Chinese Embroidery Masterpieces Impressed Visitors at Jordan's Show in 2007

Among visitors in front of a traditional Chinese embroidery masterpiece named "Sunset over the Dead Sea," 80-year-old Asma was the most eye-catching. With a crutch in her right hand, she stared at the works, mumbling "great" and ignoring words of her friends nearby.

    Coming from the Iraqi capital Baghdad for a short visit to the Jordanian capital, she fortunately ran into Chinese Embroidery Masterpieces Exhibition, which was staged in the Royal Culture Center in central Amman on Wednesday.
    "You don't know how lucky I am. My friends know I like these art staffs and tell me about the exhibition, so I come here," said Asma in a shawl-pattern shirt and a long black skirt.
    Being informed that the double-sided embroidery took one-year of needlecraft, she could not help opening her mouth.
    "I was really astonished at the Chinese art," she said. "Each one is better than the other and each detail reflects how delicate it is."
    Her friend Anisa Saadoun, 76, said she was also deeply impressed. "Unbelievable they are hand-made. Since they can do these, they can do everything," said Saadoun.
    Though she has seen Chinese embroidery before in her homeland, Nanda Mohottala, wife of the Sri Lankan ambassador in Amman, was still surprised at the exhibition.
    In blue saree (traditional Sri Lankan dress), Mohottala walked around the exhibition hall and examined every pieces carefully. Skilled and delicate were the exact words she most wanted to say.
    There are 60 works presented in the exhibition hall, which fall into different categories and styles, including single-sided, double-sided, flat, crisscross and cut silk.
    These works, which are reproductions of the masterpieces of renowned painters, demonstrate the delicacy and elegance of Suzhou embroidery, one of the four main embroidery styles of China.
    Zhao Liya, senior assistant crafts master with China's Suzhou Embroidery Research Institute, said, "Suzhou embroidery is quite unique with its beautiful pattern, harmonious color, lively stitching and exquisite craftsmanship."
    Suzhou embroidery dates back to more than 2,000 years ago. It was produced in a large scale during the Song Dynasty (960-1279). In the Ming Dynasty (1368-1644), Suzhou embroidery had become well-known for its unique feature of being intricate, elegant and neat.
    In the late 19th century, Master Shen Shou, by combining Chinese traditions and essences of the Western painting, created the technique of "verisimilar embroidery." In the 1930s, Professor Yang Shouyu made a breakthrough on the traditions of embroidery and invented the "crisscross stitch" technique.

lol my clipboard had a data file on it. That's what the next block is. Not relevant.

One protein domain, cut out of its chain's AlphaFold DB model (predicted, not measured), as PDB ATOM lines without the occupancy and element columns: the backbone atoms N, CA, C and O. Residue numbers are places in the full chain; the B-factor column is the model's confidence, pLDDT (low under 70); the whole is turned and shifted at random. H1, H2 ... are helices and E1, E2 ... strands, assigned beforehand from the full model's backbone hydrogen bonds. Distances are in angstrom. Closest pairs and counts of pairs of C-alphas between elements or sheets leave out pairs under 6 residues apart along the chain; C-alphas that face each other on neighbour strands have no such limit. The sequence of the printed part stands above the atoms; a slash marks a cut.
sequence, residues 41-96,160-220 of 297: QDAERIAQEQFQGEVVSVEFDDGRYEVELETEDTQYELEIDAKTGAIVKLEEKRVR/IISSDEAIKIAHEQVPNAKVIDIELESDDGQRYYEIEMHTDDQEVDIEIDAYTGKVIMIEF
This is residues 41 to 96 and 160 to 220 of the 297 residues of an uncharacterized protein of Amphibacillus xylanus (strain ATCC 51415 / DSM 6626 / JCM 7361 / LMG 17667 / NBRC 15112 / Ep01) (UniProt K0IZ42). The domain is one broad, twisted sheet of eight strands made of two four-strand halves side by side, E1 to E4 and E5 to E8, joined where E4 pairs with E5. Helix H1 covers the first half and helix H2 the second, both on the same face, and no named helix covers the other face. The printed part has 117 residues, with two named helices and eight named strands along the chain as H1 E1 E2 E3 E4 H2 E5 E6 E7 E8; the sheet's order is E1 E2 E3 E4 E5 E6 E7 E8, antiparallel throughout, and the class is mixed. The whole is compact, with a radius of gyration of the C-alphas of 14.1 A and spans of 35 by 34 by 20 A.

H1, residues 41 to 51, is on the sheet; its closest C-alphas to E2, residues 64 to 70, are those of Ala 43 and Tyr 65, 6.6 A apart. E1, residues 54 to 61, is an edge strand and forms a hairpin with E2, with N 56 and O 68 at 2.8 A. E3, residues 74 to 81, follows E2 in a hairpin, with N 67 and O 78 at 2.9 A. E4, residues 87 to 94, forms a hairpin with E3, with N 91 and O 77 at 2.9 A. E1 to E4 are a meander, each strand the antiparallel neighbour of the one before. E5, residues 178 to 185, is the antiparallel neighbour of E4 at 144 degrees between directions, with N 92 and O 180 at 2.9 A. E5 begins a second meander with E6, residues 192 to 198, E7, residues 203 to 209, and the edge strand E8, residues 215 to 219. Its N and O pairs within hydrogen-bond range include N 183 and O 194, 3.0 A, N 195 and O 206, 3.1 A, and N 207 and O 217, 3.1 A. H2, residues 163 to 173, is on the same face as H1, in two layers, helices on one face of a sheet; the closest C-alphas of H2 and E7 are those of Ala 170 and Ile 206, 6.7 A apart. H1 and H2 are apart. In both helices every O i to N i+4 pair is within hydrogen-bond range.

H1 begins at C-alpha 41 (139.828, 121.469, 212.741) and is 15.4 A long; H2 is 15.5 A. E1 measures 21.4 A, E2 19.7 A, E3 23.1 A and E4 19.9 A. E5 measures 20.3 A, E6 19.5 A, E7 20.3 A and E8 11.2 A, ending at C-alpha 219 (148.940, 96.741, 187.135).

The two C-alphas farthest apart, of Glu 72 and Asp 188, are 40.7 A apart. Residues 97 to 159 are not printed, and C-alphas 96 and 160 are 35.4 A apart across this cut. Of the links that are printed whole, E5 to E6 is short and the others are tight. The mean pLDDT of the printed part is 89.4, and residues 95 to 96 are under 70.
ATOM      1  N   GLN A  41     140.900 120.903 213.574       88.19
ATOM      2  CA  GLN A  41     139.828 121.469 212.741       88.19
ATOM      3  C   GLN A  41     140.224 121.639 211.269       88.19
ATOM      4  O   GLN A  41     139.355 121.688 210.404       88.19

Embroidery is a time-consuming handwork, said Zhao, who has engaged in embroidery production for 28 years. Pointing at the works she was making on the scene to demonstrate the art, she said it would cost her two months to make the palm-sized peony in full bloom.
    Through the whole night of the exhibition launched jointly by the culture ministries of China and Jordan, Zhao was surrounded by visitors who were keen to see how to stitch with a silk thread as thin as a hair and a two-centimeter-long needle.
    "Almost all of them ask one question (that) how can I remember where the next stitch should be," Zhao said.
    Cecilia Villa, wife of the Filipine counsellor general in Amman, is no exception. Watching Zhao stitching carefully for about ten minutes, Villa seemed eager to have a try.
    She pinched the needle with her forefinger and thumb, but didn't move finally. "It is too delicate to have a try," she said. "I am afraid I will spoil it."
    Another question frequently asked was the price of the exhibits.
    Dr. Gullanar Al-Jeboori, a professor in solar energy with the German-Jordanian University, is one of the dozens who are willing to buy. She, along with her two sons, decided to take one piece home after seeing all the exhibits.
    "They are beautiful and excellent," said her eldest son Mohammed.
    Ali Quba'a, general manager of the Amman-based Quba'a Advertisement Co., even went directly to ask the organizer of the exhibition where to buy a piece of Chinese embroidery after being told the exhibits are not sold.
    "I really love the art and I want to keep one at home," Quba'a said, adding that he has never seen this amazing art before.
    The exhibition, which will close on Oct. 30, has attracted over200 visitors during the first hour of its appearance, organizers said.
    According to the organizers, China has successfully held such Chinese embroidery exhibitions in Europe and Asia, and ongoing exhibition in Amman is the first one in the Middle East.
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